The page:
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Book Review: Geosynchron by David Louis Edelman

# Genre: Science Fiction
# Paperback: 508 pages
# Publisher: Pyr; Original edition
# Publication Date: February 23, 2010
# ISBN-10: 1591027926
# ISBN-13: 978-1591027928
# Author Website: David Louis Edelman

In this final chapter of the Jump 225 trilogy, David Louis Edelman continues to make action-packed the stereotypically mundane. As Geosynchron opens, anti-hero Natch is in the clutches of his one-time business partners the Patels. The Patels rescued Natch from the clutches of the mad sect leader Brone, only to keep Natch bound in a locked basement room. Natch knows his death is coming, but circumstances keep it from being at the hand of the Patels. Meanwhile, Jara and her band of fiefcorpers are caught up in the political fallout from the suicide of Margaret Surina – the creator of Multireal – and Natch’s disappearance shortly thereafter. When they are called in by the semi-Luddite Pacific Islanders on a consulting job, it seems like Jara may have found a way out of their legal and monetary mess. But alas, such is not to be, and Jara and her team are once again brought into the web of intrigue and occasionally bloody civil war between the two factions seeking control of the world government.

Edelman’s concluding novel, long in the making, is just amazing. How anyone could make a boardroom discussion so exciting is beyond my comprehension. With words, not lasers, Edelman produces a fiction that has no peer.

Tensions stay high in the story, no matter which character provides the perspective. Most of the novel is experienced from the conjoined plot line of Jara and her lover, the MindSpace engineer Horvil. Between these two, we observe the societal upheaval that is occurring, or at least about to occur, should Multireal ever hit the market. These two, especially Jara, have done most of the personality changing they will do in the earlier two books, so what the reader gets to experience is the new, more confident pair facing nearly impossible challenges together and apart, and with the help of some unlikely friends.

On the other side is Natch, whose trip to the decadent 49th Heaven changes him into a very different person from the brash, devil-may-care individual of the first two novels. Edelman’s reviled character takes on a sympathetic tone in Geosynchron and the problems which face him become less something to be conquered and more something to be overcome. It s’s like Natch was once Alexander the Great, but is now Rocky Balboa. Edelman is showing how, with a different set of circumstances, a certain personality can become either a hard-nosed, self-involved businessman, or a person able to effect societal change. Natch become the geosynchron, the thing on which the world revolves, the center of its axis.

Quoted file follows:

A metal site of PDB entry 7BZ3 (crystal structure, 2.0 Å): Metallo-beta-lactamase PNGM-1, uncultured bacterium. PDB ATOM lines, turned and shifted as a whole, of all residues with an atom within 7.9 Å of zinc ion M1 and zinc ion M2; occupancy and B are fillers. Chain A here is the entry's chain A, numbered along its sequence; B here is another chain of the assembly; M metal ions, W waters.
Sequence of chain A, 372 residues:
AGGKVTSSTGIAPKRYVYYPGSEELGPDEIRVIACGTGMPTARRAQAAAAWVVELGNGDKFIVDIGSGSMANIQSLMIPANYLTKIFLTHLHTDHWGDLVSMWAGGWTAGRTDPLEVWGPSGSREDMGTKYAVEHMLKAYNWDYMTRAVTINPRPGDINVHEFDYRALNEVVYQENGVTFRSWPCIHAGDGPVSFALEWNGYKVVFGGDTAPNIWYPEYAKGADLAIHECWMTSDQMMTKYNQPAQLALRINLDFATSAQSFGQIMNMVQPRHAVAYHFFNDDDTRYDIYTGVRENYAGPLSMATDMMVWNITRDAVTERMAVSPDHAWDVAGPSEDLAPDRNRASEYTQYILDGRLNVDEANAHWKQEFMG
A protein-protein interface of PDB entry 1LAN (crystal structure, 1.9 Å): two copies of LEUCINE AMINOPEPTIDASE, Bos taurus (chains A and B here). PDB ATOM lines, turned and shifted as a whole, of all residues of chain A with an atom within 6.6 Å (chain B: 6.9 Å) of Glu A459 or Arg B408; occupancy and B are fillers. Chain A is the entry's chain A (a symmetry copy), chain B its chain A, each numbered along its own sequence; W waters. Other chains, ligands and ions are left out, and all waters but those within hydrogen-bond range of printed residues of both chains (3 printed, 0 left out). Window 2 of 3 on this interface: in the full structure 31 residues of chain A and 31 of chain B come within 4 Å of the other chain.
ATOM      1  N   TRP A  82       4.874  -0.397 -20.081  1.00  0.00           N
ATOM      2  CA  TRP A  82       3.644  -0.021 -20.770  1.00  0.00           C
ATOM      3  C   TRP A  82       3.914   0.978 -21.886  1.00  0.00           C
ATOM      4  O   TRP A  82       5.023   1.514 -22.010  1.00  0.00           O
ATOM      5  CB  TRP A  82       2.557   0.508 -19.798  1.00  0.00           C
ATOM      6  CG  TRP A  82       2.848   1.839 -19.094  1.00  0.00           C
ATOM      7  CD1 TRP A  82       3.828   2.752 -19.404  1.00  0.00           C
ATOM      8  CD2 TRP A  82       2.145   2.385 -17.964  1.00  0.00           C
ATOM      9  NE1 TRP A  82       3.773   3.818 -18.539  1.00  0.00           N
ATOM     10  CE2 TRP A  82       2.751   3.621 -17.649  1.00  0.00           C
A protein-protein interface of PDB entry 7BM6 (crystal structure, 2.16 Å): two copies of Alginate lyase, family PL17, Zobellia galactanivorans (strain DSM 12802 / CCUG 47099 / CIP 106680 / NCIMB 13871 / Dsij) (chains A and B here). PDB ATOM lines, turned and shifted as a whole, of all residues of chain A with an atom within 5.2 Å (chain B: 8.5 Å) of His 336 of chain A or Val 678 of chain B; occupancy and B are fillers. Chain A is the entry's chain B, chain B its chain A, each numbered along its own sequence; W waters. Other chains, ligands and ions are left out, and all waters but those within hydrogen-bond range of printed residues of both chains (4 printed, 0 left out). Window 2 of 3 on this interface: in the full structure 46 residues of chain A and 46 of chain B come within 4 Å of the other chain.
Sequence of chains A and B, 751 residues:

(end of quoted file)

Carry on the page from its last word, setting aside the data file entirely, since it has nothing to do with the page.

Even as Jara and Natch deal with their problems, the insane Brone attempts to unleash Multireal onto an unsuspecting world in an attempt at“liberation”. Only Natch can stop him, and Edelman brings the two into a confrontation of competing ideas only he could write. Although the concept behind Multireal and its derivative Multireal-D would have allowed him to write a Matrix-style ending, Edelman instead goes another route, and the book is stronger for it. Some readers may feel it ends too abruptly, or has too many open questions, or lacks flair – but the truth is that Edelman ended his trilogy in the best way possible. In a society where a program allows for infinite possibilities, freedom from the constrictions of time, only a choice between life or death could really end this novel well. No amount of special effects could have had the emotional impact of a choice between two bad options.

Edelman also answers one of my earlier problems with the story by clarifying what it is the Multireal does, and what kind of effect it can have on the world. Though I enjoyed the trilogy, it was not until Geosynchron that I was able to understand the power of such a program, and where it had been vague before, it was now clear.

David Louis Edelman’s Jump 225 trilogy is one of the best space operas currently in print. Action, intrigue, and a powerful story come together with a unique beauty of creative prose. Geosynchron completes the tale of Natch and his fiefcorp in a potent way that is both rare and extraordinary. If you read no other science fiction story this year, read the Jump 225 trilogy.